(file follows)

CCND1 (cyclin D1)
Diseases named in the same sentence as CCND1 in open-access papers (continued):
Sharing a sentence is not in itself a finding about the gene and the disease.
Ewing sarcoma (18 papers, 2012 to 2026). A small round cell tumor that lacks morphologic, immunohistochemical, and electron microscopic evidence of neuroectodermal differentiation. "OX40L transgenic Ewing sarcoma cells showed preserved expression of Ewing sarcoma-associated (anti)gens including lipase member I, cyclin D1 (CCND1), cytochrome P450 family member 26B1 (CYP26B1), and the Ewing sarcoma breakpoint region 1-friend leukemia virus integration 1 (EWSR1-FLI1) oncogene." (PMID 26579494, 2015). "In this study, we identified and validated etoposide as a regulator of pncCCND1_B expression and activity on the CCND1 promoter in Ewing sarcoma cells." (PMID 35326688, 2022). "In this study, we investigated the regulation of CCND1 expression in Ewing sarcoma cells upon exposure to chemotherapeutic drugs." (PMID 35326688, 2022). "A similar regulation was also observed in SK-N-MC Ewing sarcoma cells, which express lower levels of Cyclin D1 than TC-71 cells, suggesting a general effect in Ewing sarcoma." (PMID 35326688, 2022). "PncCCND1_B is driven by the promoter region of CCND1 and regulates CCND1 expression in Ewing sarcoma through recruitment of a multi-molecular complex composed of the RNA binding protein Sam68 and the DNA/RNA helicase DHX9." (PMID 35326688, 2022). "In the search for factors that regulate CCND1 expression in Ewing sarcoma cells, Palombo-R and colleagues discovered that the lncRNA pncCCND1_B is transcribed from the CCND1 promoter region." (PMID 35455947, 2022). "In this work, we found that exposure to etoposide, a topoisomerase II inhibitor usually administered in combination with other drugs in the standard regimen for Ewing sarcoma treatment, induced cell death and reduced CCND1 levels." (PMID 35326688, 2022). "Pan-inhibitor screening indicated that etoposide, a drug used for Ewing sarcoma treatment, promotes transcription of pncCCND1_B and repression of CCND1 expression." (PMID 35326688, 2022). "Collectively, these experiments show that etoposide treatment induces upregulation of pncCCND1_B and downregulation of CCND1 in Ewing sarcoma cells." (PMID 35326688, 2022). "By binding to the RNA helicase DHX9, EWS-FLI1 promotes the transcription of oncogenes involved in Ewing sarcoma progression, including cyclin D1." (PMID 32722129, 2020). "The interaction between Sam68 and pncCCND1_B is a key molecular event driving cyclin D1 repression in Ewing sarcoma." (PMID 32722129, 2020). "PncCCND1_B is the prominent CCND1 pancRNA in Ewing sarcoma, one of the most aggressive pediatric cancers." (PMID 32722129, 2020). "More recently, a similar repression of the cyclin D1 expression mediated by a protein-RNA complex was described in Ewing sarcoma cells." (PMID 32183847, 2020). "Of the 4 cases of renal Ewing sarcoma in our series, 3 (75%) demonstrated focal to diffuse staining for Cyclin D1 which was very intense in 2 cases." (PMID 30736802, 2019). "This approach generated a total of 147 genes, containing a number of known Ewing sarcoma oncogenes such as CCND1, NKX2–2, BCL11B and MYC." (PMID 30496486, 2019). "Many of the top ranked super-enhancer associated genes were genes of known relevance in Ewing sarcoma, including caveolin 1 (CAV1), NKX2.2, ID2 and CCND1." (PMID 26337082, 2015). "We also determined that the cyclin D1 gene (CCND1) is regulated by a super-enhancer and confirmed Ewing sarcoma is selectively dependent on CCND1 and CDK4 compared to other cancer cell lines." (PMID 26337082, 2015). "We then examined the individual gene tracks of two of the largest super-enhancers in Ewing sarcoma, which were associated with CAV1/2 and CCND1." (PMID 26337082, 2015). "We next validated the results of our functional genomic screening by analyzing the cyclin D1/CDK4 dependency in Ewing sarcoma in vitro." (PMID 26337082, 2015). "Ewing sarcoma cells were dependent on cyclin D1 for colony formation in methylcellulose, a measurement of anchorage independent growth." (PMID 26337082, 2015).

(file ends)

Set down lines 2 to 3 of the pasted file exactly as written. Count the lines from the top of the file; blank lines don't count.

Diseases named in the same sentence as CCND1 in open-access papers (continued):
Sharing a sentence is not in itself a finding about the gene and the disease.